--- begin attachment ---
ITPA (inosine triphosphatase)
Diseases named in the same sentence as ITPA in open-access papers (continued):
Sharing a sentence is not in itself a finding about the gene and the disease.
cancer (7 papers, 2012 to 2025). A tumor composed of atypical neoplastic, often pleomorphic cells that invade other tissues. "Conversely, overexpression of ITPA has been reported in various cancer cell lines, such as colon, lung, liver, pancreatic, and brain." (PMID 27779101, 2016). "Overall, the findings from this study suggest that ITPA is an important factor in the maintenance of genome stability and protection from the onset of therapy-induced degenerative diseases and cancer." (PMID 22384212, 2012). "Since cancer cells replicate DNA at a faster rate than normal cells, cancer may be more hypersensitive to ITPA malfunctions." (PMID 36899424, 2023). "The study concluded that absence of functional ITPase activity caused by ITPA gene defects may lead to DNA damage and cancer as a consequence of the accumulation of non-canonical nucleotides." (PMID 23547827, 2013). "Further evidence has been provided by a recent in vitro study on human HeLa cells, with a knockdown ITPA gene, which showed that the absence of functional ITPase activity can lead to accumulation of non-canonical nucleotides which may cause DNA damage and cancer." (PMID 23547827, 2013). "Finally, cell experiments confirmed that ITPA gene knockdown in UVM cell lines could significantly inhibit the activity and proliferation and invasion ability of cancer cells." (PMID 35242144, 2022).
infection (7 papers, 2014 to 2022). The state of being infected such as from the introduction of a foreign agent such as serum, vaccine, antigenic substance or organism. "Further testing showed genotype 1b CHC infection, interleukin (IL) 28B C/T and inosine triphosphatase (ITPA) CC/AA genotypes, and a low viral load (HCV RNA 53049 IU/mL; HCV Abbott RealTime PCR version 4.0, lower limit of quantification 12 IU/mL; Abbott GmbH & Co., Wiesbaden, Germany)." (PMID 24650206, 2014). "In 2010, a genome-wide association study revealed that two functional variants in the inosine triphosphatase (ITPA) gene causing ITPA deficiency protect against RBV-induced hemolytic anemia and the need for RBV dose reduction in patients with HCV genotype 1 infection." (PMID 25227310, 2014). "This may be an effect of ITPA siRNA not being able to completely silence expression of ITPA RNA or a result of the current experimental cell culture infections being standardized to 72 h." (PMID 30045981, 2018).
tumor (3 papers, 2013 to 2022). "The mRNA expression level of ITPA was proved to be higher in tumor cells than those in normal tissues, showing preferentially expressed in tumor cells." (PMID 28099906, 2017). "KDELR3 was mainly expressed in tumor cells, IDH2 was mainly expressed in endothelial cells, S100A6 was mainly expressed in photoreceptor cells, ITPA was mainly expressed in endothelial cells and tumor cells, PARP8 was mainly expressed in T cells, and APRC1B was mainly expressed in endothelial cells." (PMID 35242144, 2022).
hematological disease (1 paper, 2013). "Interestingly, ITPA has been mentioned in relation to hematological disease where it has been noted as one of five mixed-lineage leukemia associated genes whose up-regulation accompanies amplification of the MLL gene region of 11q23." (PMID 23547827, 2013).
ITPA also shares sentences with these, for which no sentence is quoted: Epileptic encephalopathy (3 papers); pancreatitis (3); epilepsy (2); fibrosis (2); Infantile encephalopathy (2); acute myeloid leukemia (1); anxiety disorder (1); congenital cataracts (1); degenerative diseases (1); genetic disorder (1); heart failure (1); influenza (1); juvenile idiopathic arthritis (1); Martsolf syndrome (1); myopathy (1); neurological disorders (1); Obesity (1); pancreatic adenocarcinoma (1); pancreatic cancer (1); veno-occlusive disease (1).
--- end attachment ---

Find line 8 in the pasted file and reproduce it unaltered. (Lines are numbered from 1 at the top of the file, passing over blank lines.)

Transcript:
ITPA also shares sentences with these, for which no sentence is quoted: Epileptic encephalopathy (3 papers); pancreatitis (3); epilepsy (2); fibrosis (2); Infantile encephalopathy (2); acute myeloid leukemia (1); anxiety disorder (1); congenital cataracts (1); degenerative diseases (1); genetic disorder (1); heart failure (1); influenza (1); juvenile idiopathic arthritis (1); Martsolf syndrome (1); myopathy (1); neurological disorders (1); Obesity (1); pancreatic adenocarcinoma (1); pancreatic cancer (1); veno-occlusive disease (1).